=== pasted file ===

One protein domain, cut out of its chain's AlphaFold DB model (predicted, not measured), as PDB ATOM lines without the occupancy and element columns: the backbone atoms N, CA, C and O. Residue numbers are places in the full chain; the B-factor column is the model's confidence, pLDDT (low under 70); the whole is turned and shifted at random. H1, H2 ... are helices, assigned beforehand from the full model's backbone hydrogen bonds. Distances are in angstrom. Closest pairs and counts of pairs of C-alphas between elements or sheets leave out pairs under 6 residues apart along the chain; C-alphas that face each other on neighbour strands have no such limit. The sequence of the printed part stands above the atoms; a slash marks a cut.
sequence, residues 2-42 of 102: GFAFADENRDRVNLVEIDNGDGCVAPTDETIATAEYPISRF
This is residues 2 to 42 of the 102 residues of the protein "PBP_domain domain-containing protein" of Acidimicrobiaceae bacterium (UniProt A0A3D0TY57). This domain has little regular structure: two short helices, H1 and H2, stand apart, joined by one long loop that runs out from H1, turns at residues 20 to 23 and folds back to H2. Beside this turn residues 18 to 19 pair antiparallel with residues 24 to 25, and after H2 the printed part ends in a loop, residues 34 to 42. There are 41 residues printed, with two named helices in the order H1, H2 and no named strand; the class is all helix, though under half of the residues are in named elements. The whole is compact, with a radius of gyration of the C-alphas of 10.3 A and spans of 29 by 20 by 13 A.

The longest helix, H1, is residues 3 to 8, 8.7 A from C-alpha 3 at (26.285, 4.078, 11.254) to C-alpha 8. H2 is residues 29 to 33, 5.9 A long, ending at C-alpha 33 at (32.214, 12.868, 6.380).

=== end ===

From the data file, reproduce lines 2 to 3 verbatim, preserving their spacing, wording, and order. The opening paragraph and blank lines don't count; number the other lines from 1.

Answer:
This is residues 2 to 42 of the 102 residues of the protein "PBP_domain domain-containing protein" of Acidimicrobiaceae bacterium (UniProt A0A3D0TY57). This domain has little regular structure: two short helices, H1 and H2, stand apart, joined by one long loop that runs out from H1, turns at residues 20 to 23 and folds back to H2. Beside this turn residues 18 to 19 pair antiparallel with residues 24 to 25, and after H2 the printed part ends in a loop, residues 34 to 42. There are 41 residues printed, with two named helices in the order H1, H2 and no named strand; the class is all helix, though under half of the residues are in named elements. The whole is compact, with a radius of gyration of the C-alphas of 10.3 A and spans of 29 by 20 by 13 A.

The longest helix, H1, is residues 3 to 8, 8.7 A from C-alpha 3 at (26.285, 4.078, 11.254) to C-alpha 8. H2 is residues 29 to 33, 5.9 A long, ending at C-alpha 33 at (32.214, 12.868, 6.380).